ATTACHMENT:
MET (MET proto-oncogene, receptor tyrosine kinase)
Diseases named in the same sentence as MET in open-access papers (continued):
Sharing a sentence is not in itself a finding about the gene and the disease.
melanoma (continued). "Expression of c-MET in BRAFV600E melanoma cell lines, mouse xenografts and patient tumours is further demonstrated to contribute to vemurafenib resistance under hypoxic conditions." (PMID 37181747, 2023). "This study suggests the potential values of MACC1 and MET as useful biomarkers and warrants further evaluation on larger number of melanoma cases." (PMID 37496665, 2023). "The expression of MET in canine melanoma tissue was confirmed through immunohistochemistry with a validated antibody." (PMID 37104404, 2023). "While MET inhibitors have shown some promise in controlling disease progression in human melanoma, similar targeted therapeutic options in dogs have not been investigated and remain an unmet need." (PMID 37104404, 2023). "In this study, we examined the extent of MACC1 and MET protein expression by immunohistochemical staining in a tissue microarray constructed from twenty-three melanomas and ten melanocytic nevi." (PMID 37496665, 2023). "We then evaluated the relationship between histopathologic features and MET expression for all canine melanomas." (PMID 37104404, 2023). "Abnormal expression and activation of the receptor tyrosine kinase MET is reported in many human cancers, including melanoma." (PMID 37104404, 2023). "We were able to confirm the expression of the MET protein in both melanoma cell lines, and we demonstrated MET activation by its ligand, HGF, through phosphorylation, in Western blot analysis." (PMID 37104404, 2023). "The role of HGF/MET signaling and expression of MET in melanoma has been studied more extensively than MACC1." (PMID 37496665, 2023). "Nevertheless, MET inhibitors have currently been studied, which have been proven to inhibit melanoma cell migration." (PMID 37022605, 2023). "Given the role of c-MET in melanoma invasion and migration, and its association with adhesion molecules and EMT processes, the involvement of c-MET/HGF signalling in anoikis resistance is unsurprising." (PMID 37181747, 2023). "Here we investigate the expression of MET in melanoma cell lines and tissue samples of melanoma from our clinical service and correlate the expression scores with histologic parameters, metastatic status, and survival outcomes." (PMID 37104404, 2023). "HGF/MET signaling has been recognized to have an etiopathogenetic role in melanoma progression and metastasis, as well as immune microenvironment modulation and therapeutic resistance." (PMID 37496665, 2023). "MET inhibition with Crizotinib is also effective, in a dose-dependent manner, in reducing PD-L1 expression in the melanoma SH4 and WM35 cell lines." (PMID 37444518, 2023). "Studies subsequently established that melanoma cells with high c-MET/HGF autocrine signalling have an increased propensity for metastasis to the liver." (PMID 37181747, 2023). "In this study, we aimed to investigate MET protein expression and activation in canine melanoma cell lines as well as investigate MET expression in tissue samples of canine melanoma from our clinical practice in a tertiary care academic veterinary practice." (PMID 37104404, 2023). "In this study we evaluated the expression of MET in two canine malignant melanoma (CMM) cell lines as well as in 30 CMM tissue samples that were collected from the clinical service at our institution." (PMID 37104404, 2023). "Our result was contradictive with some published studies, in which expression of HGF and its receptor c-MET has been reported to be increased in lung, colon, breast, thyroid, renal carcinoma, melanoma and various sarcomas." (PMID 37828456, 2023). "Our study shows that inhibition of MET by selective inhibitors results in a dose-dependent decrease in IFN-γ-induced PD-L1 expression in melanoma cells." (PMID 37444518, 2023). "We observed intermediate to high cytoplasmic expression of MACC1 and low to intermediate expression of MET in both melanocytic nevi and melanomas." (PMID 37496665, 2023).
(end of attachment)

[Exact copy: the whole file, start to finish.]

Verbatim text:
MET (MET proto-oncogene, receptor tyrosine kinase)
Diseases named in the same sentence as MET in open-access papers (continued):
Sharing a sentence is not in itself a finding about the gene and the disease.
melanoma (continued). "Expression of c-MET in BRAFV600E melanoma cell lines, mouse xenografts and patient tumours is further demonstrated to contribute to vemurafenib resistance under hypoxic conditions." (PMID 37181747, 2023). "This study suggests the potential values of MACC1 and MET as useful biomarkers and warrants further evaluation on larger number of melanoma cases." (PMID 37496665, 2023). "The expression of MET in canine melanoma tissue was confirmed through immunohistochemistry with a validated antibody." (PMID 37104404, 2023). "While MET inhibitors have shown some promise in controlling disease progression in human melanoma, similar targeted therapeutic options in dogs have not been investigated and remain an unmet need." (PMID 37104404, 2023). "In this study, we examined the extent of MACC1 and MET protein expression by immunohistochemical staining in a tissue microarray constructed from twenty-three melanomas and ten melanocytic nevi." (PMID 37496665, 2023). "We then evaluated the relationship between histopathologic features and MET expression for all canine melanomas." (PMID 37104404, 2023). "Abnormal expression and activation of the receptor tyrosine kinase MET is reported in many human cancers, including melanoma." (PMID 37104404, 2023). "We were able to confirm the expression of the MET protein in both melanoma cell lines, and we demonstrated MET activation by its ligand, HGF, through phosphorylation, in Western blot analysis." (PMID 37104404, 2023). "The role of HGF/MET signaling and expression of MET in melanoma has been studied more extensively than MACC1." (PMID 37496665, 2023). "Nevertheless, MET inhibitors have currently been studied, which have been proven to inhibit melanoma cell migration." (PMID 37022605, 2023). "Given the role of c-MET in melanoma invasion and migration, and its association with adhesion molecules and EMT processes, the involvement of c-MET/HGF signalling in anoikis resistance is unsurprising." (PMID 37181747, 2023). "Here we investigate the expression of MET in melanoma cell lines and tissue samples of melanoma from our clinical service and correlate the expression scores with histologic parameters, metastatic status, and survival outcomes." (PMID 37104404, 2023). "HGF/MET signaling has been recognized to have an etiopathogenetic role in melanoma progression and metastasis, as well as immune microenvironment modulation and therapeutic resistance." (PMID 37496665, 2023). "MET inhibition with Crizotinib is also effective, in a dose-dependent manner, in reducing PD-L1 expression in the melanoma SH4 and WM35 cell lines." (PMID 37444518, 2023). "Studies subsequently established that melanoma cells with high c-MET/HGF autocrine signalling have an increased propensity for metastasis to the liver." (PMID 37181747, 2023). "In this study, we aimed to investigate MET protein expression and activation in canine melanoma cell lines as well as investigate MET expression in tissue samples of canine melanoma from our clinical practice in a tertiary care academic veterinary practice." (PMID 37104404, 2023). "In this study we evaluated the expression of MET in two canine malignant melanoma (CMM) cell lines as well as in 30 CMM tissue samples that were collected from the clinical service at our institution." (PMID 37104404, 2023). "Our result was contradictive with some published studies, in which expression of HGF and its receptor c-MET has been reported to be increased in lung, colon, breast, thyroid, renal carcinoma, melanoma and various sarcomas." (PMID 37828456, 2023). "Our study shows that inhibition of MET by selective inhibitors results in a dose-dependent decrease in IFN-γ-induced PD-L1 expression in melanoma cells." (PMID 37444518, 2023). "We observed intermediate to high cytoplasmic expression of MACC1 and low to intermediate expression of MET in both melanocytic nevi and melanomas." (PMID 37496665, 2023).